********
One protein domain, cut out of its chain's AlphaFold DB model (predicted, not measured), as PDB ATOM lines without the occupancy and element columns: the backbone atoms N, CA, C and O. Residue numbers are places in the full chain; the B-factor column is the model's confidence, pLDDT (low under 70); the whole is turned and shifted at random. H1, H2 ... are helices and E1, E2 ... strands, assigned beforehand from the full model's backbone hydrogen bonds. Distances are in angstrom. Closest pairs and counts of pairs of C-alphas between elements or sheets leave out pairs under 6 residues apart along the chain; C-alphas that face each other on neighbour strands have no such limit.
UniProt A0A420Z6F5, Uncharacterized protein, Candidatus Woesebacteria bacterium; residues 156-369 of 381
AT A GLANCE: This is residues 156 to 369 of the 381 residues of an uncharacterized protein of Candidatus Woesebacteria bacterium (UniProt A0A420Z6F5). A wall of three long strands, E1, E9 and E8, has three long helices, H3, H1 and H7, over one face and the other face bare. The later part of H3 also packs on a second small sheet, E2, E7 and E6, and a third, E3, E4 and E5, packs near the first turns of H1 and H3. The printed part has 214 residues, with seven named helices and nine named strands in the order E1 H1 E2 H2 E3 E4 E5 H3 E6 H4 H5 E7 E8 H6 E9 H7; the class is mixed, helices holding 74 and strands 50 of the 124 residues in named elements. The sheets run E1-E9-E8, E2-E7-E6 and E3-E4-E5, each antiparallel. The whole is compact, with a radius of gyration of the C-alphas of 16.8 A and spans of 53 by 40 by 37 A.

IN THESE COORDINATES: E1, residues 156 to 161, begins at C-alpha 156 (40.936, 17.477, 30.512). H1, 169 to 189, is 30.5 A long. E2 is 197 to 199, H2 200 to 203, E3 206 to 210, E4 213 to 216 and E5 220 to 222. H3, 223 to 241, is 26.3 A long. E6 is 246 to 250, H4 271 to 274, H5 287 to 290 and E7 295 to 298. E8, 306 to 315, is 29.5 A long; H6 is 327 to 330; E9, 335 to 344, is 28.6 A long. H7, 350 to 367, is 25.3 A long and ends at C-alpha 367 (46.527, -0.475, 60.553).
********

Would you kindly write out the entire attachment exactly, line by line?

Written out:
One protein domain, cut out of its chain's AlphaFold DB model (predicted, not measured), as PDB ATOM lines without the occupancy and element columns: the backbone atoms N, CA, C and O. Residue numbers are places in the full chain; the B-factor column is the model's confidence, pLDDT (low under 70); the whole is turned and shifted at random. H1, H2 ... are helices and E1, E2 ... strands, assigned beforehand from the full model's backbone hydrogen bonds. Distances are in angstrom. Closest pairs and counts of pairs of C-alphas between elements or sheets leave out pairs under 6 residues apart along the chain; C-alphas that face each other on neighbour strands have no such limit.
UniProt A0A420Z6F5, Uncharacterized protein, Candidatus Woesebacteria bacterium; residues 156-369 of 381
AT A GLANCE: This is residues 156 to 369 of the 381 residues of an uncharacterized protein of Candidatus Woesebacteria bacterium (UniProt A0A420Z6F5). A wall of three long strands, E1, E9 and E8, has three long helices, H3, H1 and H7, over one face and the other face bare. The later part of H3 also packs on a second small sheet, E2, E7 and E6, and a third, E3, E4 and E5, packs near the first turns of H1 and H3. The printed part has 214 residues, with seven named helices and nine named strands in the order E1 H1 E2 H2 E3 E4 E5 H3 E6 H4 H5 E7 E8 H6 E9 H7; the class is mixed, helices holding 74 and strands 50 of the 124 residues in named elements. The sheets run E1-E9-E8, E2-E7-E6 and E3-E4-E5, each antiparallel. The whole is compact, with a radius of gyration of the C-alphas of 16.8 A and spans of 53 by 40 by 37 A.

IN THESE COORDINATES: E1, residues 156 to 161, begins at C-alpha 156 (40.936, 17.477, 30.512). H1, 169 to 189, is 30.5 A long. E2 is 197 to 199, H2 200 to 203, E3 206 to 210, E4 213 to 216 and E5 220 to 222. H3, 223 to 241, is 26.3 A long. E6 is 246 to 250, H4 271 to 274, H5 287 to 290 and E7 295 to 298. E8, 306 to 315, is 29.5 A long; H6 is 327 to 330; E9, 335 to 344, is 28.6 A long. H7, 350 to 367, is 25.3 A long and ends at C-alpha 367 (46.527, -0.475, 60.553).